San Francisco sheriff pioneers 3 new transgender policies at jail

San Francisco Sheriff's Department Voluntary Gender Identity Statement of Preference Form.

In an effort to make transgender inmates feel more safe, the San Francisco Sheriff announced on Wednesday three new policies that involve searches, proper pronouns and housing options, and complement more than two years of deputy gender-awareness training.

The new policies are: Inmates may now ask for a gender-specific deputy to do a visual body search - the first such jail to allow this in the nation; and they can express a preference where they would like to be housed so that their safety while showering and overall privacy can be better assured, Sheriff Vicki Hennessy said. In addition, effective immediately, inmates now can fill out a "statement of preference" form identifying their gender and how they want to be addressed in jail.

The visual searches will be conducted through two $300,000 body scanners, which any inmate can ask for, regardless of gender. Strip searches will be conducted only if an inmate triggers the system. The scanners are expected to be delivered in July. Sheriff's Association President Ken Lomba demanded the "immediate transition to body scanners" in response to the new transgender search policy.

Although the "transgender, gender variant and non-binary," or TGN, population comprises less than 1 percent of the total jail population," Hennessy also said they also make up the most "vulnerable communities in the United States and have higher rates of poverty, harassment and unemployment."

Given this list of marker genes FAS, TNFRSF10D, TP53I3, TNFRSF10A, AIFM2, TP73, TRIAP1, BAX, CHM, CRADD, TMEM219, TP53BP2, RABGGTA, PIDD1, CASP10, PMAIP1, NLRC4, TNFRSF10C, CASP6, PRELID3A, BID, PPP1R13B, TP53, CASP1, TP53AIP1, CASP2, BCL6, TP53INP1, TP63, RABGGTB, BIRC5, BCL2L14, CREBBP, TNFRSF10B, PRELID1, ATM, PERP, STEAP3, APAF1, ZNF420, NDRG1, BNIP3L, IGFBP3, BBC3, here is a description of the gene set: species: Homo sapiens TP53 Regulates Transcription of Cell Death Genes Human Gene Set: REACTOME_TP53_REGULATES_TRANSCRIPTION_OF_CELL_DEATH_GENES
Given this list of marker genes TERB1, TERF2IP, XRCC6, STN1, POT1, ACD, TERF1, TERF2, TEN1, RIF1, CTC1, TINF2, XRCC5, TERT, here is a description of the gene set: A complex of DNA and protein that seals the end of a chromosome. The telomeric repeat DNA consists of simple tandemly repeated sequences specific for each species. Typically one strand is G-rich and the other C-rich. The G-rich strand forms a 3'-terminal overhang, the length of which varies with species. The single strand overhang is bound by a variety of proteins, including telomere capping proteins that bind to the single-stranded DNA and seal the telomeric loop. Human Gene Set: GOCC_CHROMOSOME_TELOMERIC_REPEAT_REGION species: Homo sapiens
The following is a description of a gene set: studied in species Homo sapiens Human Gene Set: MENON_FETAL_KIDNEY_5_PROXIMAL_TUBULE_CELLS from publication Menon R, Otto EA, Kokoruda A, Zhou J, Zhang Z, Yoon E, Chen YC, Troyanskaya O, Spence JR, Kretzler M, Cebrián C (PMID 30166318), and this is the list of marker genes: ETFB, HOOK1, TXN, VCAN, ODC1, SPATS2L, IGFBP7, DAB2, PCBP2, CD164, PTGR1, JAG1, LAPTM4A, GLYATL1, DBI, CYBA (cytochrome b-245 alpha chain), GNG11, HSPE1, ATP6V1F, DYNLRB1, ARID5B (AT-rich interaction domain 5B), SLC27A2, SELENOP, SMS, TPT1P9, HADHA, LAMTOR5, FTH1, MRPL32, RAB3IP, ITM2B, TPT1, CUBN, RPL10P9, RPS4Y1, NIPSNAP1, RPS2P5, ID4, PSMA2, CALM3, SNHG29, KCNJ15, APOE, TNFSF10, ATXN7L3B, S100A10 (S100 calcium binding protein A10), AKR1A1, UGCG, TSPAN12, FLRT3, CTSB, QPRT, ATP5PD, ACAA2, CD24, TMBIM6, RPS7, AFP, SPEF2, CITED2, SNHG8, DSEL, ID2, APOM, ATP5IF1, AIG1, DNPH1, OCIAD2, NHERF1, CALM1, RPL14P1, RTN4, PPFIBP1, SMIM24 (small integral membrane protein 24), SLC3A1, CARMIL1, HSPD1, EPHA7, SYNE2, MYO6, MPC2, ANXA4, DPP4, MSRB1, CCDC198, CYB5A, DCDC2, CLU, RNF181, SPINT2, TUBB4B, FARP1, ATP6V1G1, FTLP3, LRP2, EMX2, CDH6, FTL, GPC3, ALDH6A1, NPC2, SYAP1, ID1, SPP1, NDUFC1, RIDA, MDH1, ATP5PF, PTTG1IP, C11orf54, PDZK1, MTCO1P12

Hennessey added: "Making them feel safe and facilitating their participation in the county jail’s rehabilitation programs will increase the chance TGN individuals won’t come back to jail. And that’s an outcome we all want for all individuals in our custody.”

As of Wednesday, the San Francisco jail had 13 inmates who identify as transgender or gender variant, according to jail spokeswoman Nancy Crowley.

Other transgender-friendly policies have been in place since 2016. Deputies have already been verbally addressing transgender inmates by their chosen pronouns and they have already been moved out of a 12-person cell in the Hall of Justice Jail at 850 Bryant St. near a men's unit, to the re-entry housing pod at County Jail #2 at 425 7th St. where they can attend classes and services, including those that are "TGNspecific."

The sheriff’s department developed and delivered a four-hour accredited POST (Peace Officer Standards and Training) course on gender awareness to more than 800 staff, which includes training on the new visual search policy.

The sheriff’s department consulted and collaborated with partners including TGN advocates and experts such as San Francisco Human Rights Commission Executive Director Theresa Sparks and Retired San Francisco Police Department Lt.Stephan Thorne;  the Transgender Law Center; Just Detention International; the San Francisco Police Department; the Department of Public Health; the San Francisco City Attorney; the San Francisco District Attorney; Attorney General of the State of California; San Francisco Sheriff’s Managers and Supervisors Association; and the San Francisco Deputy Sheriffs’ Association.